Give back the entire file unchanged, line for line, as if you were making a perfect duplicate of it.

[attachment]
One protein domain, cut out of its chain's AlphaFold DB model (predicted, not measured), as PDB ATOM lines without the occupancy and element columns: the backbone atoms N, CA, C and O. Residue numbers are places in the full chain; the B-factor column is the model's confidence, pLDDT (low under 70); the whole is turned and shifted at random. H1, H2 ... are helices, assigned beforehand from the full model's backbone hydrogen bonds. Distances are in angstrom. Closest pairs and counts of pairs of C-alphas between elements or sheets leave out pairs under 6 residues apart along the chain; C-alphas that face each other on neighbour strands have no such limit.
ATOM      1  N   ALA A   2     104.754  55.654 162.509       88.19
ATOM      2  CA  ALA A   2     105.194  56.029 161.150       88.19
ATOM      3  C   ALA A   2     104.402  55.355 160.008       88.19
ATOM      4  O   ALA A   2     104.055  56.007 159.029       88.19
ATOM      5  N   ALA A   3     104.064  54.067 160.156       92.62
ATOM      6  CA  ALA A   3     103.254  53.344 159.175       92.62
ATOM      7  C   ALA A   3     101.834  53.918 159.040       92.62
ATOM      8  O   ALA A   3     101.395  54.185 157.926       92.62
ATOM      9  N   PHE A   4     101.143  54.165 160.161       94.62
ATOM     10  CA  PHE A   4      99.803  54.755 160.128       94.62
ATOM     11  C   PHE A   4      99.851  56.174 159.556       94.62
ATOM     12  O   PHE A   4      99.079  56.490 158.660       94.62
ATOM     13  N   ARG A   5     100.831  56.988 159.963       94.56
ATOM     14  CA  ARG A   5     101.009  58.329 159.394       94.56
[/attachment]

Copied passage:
One protein domain, cut out of its chain's AlphaFold DB model (predicted, not measured), as PDB ATOM lines without the occupancy and element columns: the backbone atoms N, CA, C and O. Residue numbers are places in the full chain; the B-factor column is the model's confidence, pLDDT (low under 70); the whole is turned and shifted at random. H1, H2 ... are helices, assigned beforehand from the full model's backbone hydrogen bonds. Distances are in angstrom. Closest pairs and counts of pairs of C-alphas between elements or sheets leave out pairs under 6 residues apart along the chain; C-alphas that face each other on neighbour strands have no such limit.
ATOM      1  N   ALA A   2     104.754  55.654 162.509       88.19
ATOM      2  CA  ALA A   2     105.194  56.029 161.150       88.19
ATOM      3  C   ALA A   2     104.402  55.355 160.008       88.19
ATOM      4  O   ALA A   2     104.055  56.007 159.029       88.19
ATOM      5  N   ALA A   3     104.064  54.067 160.156       92.62
ATOM      6  CA  ALA A   3     103.254  53.344 159.175       92.62
ATOM      7  C   ALA A   3     101.834  53.918 159.040       92.62
ATOM      8  O   ALA A   3     101.395  54.185 157.926       92.62
ATOM      9  N   PHE A   4     101.143  54.165 160.161       94.62
ATOM     10  CA  PHE A   4      99.803  54.755 160.128       94.62
ATOM     11  C   PHE A   4      99.851  56.174 159.556       94.62
ATOM     12  O   PHE A   4      99.079  56.490 158.660       94.62
ATOM     13  N   ARG A   5     100.831  56.988 159.963       94.56
ATOM     14  CA  ARG A   5     101.009  58.329 159.394       94.56